It should be noted that in none of the th ree proposals are federal revenues reduced below the level which would accrue assuming no legislative tax changes. All three versions assume that additional revenues ranging from $6 to $8 billion will result from withholding taxes on interest and cash man a gement policies I Revenues for FY 1981 should be $597.6 billion 9 billion below current service levels. This calculation is based on enactment of $10.2 billion in fiscal year 1981 cuts (Table 2 repeal of the oil import fee, and the appropriate rejection o f tax speed-up measures. The intent is to place as much of the total aggregate demand in the hands of the private sector as is possible. 3 Table 2 Fiscal Year 1981 Revenues billions of dollars HOUSE BUDGET COMMITTEE REVENUES minus cash management 2.6 minus withholding on interest 3.4 6.0 minus repeal of oil import fee 10.3 10.3 minus FY 1981 ta.x cuts (with 30% feedback Indexation 7.0 10-5-3 1.2 Savings 2.0 10.2 624.1 607.8 597.6 Indexation Permanent indexation of individual income tax rates for inflation i s a matter of both equity and efficiency support for the notion that, as inflation rises, the federal government makes more efficient use of expenditures than the taxpayer. Yet during an inflationary episode the unindexed tax system effectively increases t he real tax burden and shifts resources to the public sector There is no The unindexed tax system is inequitable because the effective tax increase has not been subjected to the legislative process.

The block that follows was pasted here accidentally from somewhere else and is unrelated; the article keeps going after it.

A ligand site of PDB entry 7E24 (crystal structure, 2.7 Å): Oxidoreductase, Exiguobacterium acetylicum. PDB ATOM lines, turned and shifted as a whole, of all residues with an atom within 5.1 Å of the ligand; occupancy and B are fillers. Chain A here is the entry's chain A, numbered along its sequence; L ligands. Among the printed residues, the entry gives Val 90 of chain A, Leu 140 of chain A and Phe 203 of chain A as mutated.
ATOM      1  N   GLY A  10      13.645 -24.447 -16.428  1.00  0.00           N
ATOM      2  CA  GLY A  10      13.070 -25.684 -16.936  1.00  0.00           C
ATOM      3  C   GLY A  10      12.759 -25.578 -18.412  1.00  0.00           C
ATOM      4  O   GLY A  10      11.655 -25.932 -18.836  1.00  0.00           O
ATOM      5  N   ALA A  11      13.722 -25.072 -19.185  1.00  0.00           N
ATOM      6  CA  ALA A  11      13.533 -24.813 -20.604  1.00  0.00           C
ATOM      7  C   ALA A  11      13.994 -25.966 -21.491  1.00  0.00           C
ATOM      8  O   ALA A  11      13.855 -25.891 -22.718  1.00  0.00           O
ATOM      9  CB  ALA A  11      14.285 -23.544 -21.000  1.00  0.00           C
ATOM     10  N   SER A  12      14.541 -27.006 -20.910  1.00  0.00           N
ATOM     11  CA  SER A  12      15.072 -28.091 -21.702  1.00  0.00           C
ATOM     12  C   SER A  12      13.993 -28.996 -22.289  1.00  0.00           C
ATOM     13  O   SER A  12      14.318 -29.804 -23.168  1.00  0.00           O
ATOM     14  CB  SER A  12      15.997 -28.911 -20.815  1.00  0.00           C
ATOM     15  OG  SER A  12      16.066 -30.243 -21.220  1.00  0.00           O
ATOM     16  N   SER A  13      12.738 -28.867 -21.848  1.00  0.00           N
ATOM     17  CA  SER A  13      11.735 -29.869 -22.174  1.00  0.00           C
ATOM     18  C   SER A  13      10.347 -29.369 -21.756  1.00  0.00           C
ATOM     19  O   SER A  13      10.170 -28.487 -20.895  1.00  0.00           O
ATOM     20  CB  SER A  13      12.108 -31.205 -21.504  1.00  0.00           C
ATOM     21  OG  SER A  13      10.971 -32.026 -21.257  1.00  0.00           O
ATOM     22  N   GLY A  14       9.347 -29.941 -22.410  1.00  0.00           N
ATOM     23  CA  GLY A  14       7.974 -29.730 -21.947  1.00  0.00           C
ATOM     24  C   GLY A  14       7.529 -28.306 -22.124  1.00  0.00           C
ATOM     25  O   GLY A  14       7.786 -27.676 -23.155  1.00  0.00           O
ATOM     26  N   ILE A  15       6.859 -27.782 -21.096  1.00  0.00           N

Perhaps more importantly, the shift in resources associat ed with the present tax system creates inefficiencies. In accepting a level of taxes, consumers balance the value of the private consump tion foregone with the value of services provided by the government.
The unindexed tax system, by surreptiously shifti ng resources reduces the utility a consumer receives from a given level of income I security rollback, permanent indexation may contribute to wage demand restraint. Workers attempt to maximize not their nominal income .but rather the value of the goods an d services which that income will purchase. Aware that the progressive tax system will reduce the power of a pay increase which merely matches the rate of inflation, workers continuously must demand greater wage increases. Indexation, by eliminating the ta x system's real bite out of strictly nominal income increases, should permit workers to maintain the real value of their incomes with smaller wage increases. The Congressional Budget Office has calculated that the FY 1981 revenue loss attributable to index ation would be $10 billion.